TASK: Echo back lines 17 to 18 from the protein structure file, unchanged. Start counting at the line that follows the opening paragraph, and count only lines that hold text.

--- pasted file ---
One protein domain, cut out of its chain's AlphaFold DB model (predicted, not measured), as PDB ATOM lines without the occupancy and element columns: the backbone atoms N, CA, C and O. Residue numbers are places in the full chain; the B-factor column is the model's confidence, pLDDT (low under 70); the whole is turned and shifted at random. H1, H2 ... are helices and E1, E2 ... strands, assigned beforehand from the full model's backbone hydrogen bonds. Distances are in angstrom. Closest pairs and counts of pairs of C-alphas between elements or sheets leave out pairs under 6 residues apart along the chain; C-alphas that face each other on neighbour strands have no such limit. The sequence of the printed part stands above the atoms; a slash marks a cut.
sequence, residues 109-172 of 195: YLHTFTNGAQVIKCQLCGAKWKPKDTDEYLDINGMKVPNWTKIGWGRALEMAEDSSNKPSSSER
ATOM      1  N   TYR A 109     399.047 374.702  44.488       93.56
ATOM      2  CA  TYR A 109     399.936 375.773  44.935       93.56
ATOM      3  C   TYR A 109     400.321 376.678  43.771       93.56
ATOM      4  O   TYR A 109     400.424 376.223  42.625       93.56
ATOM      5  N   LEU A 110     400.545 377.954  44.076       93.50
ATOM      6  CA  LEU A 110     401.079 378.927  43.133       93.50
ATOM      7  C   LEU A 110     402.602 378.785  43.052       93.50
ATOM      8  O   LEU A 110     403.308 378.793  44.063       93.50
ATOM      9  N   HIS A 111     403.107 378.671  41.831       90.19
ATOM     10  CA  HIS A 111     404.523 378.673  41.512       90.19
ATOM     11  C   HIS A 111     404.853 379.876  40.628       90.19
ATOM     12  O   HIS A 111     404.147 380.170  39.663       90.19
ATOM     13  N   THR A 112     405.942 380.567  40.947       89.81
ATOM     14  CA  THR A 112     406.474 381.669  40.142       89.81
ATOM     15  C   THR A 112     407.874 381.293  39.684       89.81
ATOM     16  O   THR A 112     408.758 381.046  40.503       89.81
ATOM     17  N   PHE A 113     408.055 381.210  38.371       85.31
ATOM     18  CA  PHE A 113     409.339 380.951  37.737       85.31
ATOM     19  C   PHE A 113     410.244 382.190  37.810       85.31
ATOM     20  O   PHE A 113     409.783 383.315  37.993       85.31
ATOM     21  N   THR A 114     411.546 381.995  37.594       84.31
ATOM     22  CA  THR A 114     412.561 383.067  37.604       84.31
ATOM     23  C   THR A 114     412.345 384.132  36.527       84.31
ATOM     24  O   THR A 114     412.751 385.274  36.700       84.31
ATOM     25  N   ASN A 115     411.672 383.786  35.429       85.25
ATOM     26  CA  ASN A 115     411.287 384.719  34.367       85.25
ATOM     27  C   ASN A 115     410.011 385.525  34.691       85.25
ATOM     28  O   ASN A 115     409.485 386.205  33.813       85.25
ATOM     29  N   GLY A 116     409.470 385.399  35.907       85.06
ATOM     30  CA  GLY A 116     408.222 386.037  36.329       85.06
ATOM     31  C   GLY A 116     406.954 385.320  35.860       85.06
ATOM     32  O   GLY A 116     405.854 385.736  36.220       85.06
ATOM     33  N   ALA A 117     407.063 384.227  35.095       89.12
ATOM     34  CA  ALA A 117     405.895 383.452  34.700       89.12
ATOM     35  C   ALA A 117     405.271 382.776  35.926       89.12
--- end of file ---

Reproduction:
ATOM     16  O   THR A 112     408.758 381.046  40.503       89.81
ATOM     17  N   PHE A 113     408.055 381.210  38.371       85.31